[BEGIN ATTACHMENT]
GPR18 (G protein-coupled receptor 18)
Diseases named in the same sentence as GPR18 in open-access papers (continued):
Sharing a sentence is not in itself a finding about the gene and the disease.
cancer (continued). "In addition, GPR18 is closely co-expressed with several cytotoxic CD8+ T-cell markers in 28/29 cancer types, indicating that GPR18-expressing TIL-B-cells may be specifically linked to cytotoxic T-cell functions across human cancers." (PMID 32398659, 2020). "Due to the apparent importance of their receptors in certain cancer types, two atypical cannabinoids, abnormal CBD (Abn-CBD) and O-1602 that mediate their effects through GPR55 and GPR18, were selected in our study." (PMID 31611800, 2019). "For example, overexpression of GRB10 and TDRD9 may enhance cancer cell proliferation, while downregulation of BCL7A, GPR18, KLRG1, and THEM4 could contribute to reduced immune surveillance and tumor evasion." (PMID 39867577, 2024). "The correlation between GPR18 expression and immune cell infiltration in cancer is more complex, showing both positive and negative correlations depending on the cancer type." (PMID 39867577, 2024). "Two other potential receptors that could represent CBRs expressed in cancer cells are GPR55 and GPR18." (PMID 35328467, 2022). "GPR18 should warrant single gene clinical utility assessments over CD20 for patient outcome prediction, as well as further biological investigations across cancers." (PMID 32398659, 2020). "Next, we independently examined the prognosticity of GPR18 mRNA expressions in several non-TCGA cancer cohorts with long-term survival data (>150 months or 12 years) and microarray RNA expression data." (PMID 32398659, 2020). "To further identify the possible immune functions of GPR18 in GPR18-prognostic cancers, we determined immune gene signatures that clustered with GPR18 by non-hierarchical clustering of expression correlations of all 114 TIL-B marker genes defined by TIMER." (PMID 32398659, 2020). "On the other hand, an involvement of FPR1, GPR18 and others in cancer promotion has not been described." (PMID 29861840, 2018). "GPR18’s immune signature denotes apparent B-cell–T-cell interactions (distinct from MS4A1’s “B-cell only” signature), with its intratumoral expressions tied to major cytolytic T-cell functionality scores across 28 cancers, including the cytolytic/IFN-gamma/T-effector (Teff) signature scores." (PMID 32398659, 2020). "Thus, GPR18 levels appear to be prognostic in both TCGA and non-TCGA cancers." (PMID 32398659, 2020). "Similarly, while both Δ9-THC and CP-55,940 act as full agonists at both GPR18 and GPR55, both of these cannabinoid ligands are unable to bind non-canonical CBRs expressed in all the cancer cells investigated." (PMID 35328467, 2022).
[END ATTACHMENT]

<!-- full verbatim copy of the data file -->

GPR18 (G protein-coupled receptor 18)
Diseases named in the same sentence as GPR18 in open-access papers (continued):
Sharing a sentence is not in itself a finding about the gene and the disease.
cancer (continued). "In addition, GPR18 is closely co-expressed with several cytotoxic CD8+ T-cell markers in 28/29 cancer types, indicating that GPR18-expressing TIL-B-cells may be specifically linked to cytotoxic T-cell functions across human cancers." (PMID 32398659, 2020). "Due to the apparent importance of their receptors in certain cancer types, two atypical cannabinoids, abnormal CBD (Abn-CBD) and O-1602 that mediate their effects through GPR55 and GPR18, were selected in our study." (PMID 31611800, 2019). "For example, overexpression of GRB10 and TDRD9 may enhance cancer cell proliferation, while downregulation of BCL7A, GPR18, KLRG1, and THEM4 could contribute to reduced immune surveillance and tumor evasion." (PMID 39867577, 2024). "The correlation between GPR18 expression and immune cell infiltration in cancer is more complex, showing both positive and negative correlations depending on the cancer type." (PMID 39867577, 2024). "Two other potential receptors that could represent CBRs expressed in cancer cells are GPR55 and GPR18." (PMID 35328467, 2022). "GPR18 should warrant single gene clinical utility assessments over CD20 for patient outcome prediction, as well as further biological investigations across cancers." (PMID 32398659, 2020). "Next, we independently examined the prognosticity of GPR18 mRNA expressions in several non-TCGA cancer cohorts with long-term survival data (>150 months or 12 years) and microarray RNA expression data." (PMID 32398659, 2020). "To further identify the possible immune functions of GPR18 in GPR18-prognostic cancers, we determined immune gene signatures that clustered with GPR18 by non-hierarchical clustering of expression correlations of all 114 TIL-B marker genes defined by TIMER." (PMID 32398659, 2020). "On the other hand, an involvement of FPR1, GPR18 and others in cancer promotion has not been described." (PMID 29861840, 2018). "GPR18’s immune signature denotes apparent B-cell–T-cell interactions (distinct from MS4A1’s “B-cell only” signature), with its intratumoral expressions tied to major cytolytic T-cell functionality scores across 28 cancers, including the cytolytic/IFN-gamma/T-effector (Teff) signature scores." (PMID 32398659, 2020). "Thus, GPR18 levels appear to be prognostic in both TCGA and non-TCGA cancers." (PMID 32398659, 2020). "Similarly, while both Δ9-THC and CP-55,940 act as full agonists at both GPR18 and GPR55, both of these cannabinoid ligands are unable to bind non-canonical CBRs expressed in all the cancer cells investigated." (PMID 35328467, 2022).